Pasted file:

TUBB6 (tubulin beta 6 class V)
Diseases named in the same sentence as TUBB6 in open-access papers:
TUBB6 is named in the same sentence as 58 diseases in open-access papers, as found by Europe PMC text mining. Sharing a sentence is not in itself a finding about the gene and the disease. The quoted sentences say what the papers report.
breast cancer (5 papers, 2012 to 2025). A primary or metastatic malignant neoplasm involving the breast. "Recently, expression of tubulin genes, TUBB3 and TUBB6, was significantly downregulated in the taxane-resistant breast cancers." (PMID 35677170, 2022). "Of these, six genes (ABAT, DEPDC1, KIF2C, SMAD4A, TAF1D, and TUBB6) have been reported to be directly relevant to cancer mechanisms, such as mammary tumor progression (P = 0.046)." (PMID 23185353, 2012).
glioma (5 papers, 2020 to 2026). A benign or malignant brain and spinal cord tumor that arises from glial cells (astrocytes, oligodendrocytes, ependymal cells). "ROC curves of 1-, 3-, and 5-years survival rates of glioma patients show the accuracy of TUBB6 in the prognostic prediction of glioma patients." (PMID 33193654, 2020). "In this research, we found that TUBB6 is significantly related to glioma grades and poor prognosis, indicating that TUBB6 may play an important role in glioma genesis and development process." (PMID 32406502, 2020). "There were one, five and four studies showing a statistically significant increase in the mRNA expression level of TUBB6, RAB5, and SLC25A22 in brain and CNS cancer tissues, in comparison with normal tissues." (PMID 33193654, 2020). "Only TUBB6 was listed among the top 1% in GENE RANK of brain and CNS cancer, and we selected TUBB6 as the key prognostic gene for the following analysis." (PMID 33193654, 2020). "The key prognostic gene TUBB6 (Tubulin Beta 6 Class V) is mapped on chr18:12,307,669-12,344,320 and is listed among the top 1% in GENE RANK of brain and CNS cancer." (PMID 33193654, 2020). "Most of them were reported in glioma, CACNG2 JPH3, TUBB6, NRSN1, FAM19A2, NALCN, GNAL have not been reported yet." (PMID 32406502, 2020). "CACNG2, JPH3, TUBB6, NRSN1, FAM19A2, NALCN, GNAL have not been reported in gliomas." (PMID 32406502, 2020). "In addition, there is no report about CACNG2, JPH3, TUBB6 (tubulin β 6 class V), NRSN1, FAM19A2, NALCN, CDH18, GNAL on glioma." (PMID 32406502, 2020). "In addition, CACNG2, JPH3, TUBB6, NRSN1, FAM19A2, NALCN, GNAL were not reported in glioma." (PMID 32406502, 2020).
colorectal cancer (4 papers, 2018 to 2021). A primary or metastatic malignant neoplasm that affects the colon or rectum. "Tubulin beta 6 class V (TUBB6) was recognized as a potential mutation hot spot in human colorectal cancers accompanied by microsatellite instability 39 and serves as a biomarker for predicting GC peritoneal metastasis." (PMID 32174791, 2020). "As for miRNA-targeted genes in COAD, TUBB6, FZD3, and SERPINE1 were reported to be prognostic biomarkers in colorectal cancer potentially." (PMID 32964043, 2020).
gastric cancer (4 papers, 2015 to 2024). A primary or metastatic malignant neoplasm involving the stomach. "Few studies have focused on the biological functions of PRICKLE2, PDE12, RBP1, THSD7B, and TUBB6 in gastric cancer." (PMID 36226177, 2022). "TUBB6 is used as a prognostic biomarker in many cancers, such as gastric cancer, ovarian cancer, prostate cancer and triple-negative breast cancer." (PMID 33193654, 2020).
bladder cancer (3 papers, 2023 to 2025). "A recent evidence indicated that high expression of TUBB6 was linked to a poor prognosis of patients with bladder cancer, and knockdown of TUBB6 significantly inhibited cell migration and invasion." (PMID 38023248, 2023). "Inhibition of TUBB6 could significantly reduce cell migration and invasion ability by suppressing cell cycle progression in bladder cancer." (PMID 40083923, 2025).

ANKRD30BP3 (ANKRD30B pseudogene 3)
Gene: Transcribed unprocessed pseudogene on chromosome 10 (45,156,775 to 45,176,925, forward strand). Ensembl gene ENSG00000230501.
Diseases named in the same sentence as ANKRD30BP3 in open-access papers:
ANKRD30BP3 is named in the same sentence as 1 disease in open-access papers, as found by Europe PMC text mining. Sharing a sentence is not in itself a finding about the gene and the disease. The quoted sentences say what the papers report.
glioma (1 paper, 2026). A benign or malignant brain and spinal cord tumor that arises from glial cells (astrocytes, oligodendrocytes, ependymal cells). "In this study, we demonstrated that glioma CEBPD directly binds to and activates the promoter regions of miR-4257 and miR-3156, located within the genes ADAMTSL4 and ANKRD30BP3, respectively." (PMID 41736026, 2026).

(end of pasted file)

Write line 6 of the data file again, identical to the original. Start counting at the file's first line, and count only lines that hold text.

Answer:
colorectal cancer (4 papers, 2018 to 2021). A primary or metastatic malignant neoplasm that affects the colon or rectum. "Tubulin beta 6 class V (TUBB6) was recognized as a potential mutation hot spot in human colorectal cancers accompanied by microsatellite instability 39 and serves as a biomarker for predicting GC peritoneal metastasis." (PMID 32174791, 2020). "As for miRNA-targeted genes in COAD, TUBB6, FZD3, and SERPINE1 were reported to be prognostic biomarkers in colorectal cancer potentially." (PMID 32964043, 2020).